Abstract: This research, which includes two qualitative studies in the Northeast, reveals that school segregation and technology segregation are one in the same. Utilizing critical race theory, as the theoretical framework, this research finds that young Black children are denied technological access directly affecting their learning trajectories. PTO fundraising and other monetary donations to public schools vary by district and neighborhood and are based on segregation. Therefore, structural racism flourishes within these early childhood programs as black students are excluded from another important content area and practice. This book defines the problem of technology segregation in terms of policy, racial hierarchies, funding, residential segregation, and the digital divide.
Publisher: Lexington Books
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The ABC of It: Why Children’s Books Matter

Author: Leonard S. Marcus
Abstract: A favorite childhood book can leave a lasting impression, but as adults we tend to shelve such memories. For fourteen months beginning in June 2013, more than half a million visitors to the New York Public Library viewed an exhibition about the role that children’s books play in world culture and in our lives. After the exhibition closed, attendees clamored for a catalog of The ABC of It as well as for children’s literature historian Leonard S. Marcus’s insightful, wry commentary about the objects on display. Now with this book, a collaboration between the University of Minnesota’s Kerlan Collection of Children’s Literature and Leonard Marcus, the nostalgia and vision of that exhibit can be experienced anywhere.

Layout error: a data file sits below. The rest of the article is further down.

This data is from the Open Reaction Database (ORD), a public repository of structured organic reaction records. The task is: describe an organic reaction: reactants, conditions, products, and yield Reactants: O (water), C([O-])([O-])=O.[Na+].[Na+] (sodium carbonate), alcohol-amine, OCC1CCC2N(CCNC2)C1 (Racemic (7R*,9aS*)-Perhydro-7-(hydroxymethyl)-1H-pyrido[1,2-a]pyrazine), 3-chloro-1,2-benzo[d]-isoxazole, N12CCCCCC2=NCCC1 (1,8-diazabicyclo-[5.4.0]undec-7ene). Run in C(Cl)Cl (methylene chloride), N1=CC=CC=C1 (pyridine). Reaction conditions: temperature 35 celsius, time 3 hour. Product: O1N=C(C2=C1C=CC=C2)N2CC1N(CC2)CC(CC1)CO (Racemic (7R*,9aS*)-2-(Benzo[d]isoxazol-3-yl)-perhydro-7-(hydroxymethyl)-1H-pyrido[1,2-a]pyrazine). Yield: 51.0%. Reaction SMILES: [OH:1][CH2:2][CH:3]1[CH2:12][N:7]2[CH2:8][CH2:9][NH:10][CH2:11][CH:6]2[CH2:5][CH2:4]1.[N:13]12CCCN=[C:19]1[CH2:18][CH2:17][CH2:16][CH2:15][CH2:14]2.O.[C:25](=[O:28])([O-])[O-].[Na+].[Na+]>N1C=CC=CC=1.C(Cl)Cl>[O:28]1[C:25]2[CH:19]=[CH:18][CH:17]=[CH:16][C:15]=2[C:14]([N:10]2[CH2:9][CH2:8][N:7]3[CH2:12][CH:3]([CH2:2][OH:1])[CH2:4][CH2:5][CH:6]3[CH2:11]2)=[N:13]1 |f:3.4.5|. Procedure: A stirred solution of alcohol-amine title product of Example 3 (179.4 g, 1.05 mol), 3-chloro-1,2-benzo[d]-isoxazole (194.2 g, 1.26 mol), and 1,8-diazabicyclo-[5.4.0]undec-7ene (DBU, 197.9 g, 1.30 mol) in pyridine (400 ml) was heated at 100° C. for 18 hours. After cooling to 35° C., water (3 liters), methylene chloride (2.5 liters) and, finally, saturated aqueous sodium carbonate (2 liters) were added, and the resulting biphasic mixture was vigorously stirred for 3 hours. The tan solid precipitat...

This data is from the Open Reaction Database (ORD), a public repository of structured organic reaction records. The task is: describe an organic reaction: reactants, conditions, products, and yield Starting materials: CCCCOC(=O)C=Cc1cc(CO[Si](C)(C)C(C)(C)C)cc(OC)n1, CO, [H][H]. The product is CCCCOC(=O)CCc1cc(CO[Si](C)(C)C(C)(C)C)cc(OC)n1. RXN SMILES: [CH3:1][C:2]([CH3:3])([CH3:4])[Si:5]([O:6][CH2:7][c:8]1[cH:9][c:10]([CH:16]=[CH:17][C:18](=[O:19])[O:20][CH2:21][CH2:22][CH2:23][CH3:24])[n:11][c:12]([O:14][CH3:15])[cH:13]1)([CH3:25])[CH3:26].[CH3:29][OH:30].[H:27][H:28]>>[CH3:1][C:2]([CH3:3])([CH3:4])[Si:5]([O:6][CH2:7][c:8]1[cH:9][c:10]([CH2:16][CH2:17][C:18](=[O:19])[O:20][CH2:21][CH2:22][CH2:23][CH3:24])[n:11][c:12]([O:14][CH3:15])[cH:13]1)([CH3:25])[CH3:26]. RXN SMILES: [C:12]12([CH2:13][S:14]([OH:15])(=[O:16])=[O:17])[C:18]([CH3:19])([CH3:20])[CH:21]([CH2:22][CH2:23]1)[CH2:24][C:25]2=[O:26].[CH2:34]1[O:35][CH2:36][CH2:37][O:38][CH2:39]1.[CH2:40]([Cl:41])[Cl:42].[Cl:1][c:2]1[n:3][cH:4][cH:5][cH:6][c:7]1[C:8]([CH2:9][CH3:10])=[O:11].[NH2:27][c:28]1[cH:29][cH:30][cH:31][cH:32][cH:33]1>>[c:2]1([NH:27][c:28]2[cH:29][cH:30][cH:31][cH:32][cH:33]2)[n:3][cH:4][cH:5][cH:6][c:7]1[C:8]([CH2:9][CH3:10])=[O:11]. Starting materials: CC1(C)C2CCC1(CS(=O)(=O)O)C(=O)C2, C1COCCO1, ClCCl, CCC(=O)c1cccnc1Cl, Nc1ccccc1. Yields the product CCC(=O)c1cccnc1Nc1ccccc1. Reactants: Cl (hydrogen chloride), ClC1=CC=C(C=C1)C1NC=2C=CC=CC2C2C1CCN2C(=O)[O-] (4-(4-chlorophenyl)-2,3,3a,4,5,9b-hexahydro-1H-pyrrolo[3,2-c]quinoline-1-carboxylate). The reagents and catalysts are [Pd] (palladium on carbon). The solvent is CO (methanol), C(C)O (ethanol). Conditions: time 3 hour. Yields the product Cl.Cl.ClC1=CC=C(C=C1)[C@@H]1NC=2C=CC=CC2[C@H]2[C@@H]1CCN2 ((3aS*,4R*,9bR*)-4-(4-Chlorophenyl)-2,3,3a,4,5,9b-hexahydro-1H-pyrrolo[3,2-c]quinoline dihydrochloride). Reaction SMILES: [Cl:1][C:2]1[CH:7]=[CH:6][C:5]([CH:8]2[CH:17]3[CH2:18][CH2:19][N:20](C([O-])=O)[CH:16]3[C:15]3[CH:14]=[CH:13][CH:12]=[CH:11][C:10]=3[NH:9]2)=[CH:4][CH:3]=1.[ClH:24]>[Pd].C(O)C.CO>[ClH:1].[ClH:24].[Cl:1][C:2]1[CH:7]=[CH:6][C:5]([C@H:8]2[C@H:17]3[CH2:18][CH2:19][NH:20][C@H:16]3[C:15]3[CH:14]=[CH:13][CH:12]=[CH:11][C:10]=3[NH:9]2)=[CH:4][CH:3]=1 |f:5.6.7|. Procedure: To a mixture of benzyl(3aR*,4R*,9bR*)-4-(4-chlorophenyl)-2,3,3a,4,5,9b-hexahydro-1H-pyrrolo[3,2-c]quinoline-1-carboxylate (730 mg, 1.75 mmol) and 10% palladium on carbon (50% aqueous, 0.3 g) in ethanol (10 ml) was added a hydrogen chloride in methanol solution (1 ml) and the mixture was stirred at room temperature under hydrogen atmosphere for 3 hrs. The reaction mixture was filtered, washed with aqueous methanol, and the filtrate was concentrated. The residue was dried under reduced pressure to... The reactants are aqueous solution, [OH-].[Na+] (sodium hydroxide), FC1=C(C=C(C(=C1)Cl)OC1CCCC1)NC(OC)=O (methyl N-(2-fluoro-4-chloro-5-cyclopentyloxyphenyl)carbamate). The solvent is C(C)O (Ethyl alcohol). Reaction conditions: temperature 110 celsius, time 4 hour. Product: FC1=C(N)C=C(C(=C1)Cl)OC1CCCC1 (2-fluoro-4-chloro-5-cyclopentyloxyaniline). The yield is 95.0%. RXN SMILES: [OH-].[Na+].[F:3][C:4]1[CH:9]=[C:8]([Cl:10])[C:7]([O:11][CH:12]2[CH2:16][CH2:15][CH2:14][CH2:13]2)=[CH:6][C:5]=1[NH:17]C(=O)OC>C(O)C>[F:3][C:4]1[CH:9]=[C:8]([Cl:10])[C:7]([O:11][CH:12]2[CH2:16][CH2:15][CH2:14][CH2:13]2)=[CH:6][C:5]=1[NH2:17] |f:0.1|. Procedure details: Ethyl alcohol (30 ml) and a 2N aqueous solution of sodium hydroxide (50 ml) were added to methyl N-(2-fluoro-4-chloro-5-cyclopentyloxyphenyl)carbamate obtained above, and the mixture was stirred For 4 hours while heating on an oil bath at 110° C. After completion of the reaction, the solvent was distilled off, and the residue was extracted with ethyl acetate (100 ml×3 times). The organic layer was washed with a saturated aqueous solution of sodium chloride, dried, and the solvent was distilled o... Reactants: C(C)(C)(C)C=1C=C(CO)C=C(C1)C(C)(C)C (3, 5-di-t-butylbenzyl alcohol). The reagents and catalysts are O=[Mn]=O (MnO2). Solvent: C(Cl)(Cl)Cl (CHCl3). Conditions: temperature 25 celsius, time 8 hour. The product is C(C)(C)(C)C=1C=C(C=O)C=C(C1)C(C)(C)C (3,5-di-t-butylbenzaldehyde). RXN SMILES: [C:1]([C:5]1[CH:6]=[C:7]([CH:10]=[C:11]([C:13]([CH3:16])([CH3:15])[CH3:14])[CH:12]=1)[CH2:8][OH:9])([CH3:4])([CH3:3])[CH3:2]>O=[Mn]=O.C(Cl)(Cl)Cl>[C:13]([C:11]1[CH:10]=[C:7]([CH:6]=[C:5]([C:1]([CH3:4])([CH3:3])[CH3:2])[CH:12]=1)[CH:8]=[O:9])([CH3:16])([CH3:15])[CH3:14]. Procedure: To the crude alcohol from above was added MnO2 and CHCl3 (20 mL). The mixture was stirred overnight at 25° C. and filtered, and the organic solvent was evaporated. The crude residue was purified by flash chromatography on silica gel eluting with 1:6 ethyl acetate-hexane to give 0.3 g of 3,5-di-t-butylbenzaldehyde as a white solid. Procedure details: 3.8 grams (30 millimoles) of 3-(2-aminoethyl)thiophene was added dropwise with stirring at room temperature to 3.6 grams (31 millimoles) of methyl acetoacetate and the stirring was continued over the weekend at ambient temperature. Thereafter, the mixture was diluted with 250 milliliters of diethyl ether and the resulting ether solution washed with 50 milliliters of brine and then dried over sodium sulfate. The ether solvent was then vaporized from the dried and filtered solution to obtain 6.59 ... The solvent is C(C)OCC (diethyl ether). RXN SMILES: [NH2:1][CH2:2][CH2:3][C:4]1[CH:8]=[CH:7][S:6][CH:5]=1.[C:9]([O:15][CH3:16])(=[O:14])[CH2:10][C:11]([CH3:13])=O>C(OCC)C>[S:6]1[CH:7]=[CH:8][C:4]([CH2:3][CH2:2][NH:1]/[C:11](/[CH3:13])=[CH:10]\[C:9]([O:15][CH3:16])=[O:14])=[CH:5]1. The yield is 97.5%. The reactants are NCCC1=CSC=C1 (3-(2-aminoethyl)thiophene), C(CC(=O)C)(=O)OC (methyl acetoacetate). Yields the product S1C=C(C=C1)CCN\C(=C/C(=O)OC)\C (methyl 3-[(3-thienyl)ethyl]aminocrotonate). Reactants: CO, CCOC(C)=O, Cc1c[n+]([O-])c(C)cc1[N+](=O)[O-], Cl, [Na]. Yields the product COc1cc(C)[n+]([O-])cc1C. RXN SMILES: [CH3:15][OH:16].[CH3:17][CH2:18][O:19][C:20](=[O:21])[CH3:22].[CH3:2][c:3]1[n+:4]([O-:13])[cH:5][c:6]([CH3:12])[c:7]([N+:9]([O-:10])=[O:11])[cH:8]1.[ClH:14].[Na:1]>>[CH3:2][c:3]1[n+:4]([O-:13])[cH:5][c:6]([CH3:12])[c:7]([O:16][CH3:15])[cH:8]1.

Publisher: University of Minnesota Press
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The ADHD Empowerment Guide: Identifying Your Child's Strengths and Unlocking Potential

Author: James W. Forgan
Author: Mary Anne Richey
Abstract: The ADHD Empowerment Guide is different from other parenting ADHD books because it helps parents identify their child's strengths to develop a specific plan to unlock their child's potential. Parents will complete two easy-to-follow questionnaires to identify their child's natural abilities, as well as determine key characteristics in their child that research has shown to help children with ADHD succeed in life. These characteristics include emotional control, integrity, grit, resiliency, resourcefulness, organization, motivation, school fit, support systems, and productive use of technology.
Publisher: Prufrock Press
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The Ambitious Elementary School: Its Conception, Design, and Implications for Educational Equality

Author: Elizabeth McGhee Hassrick
Author: Stephen W. Raudenbush
Author: Lisa Rosen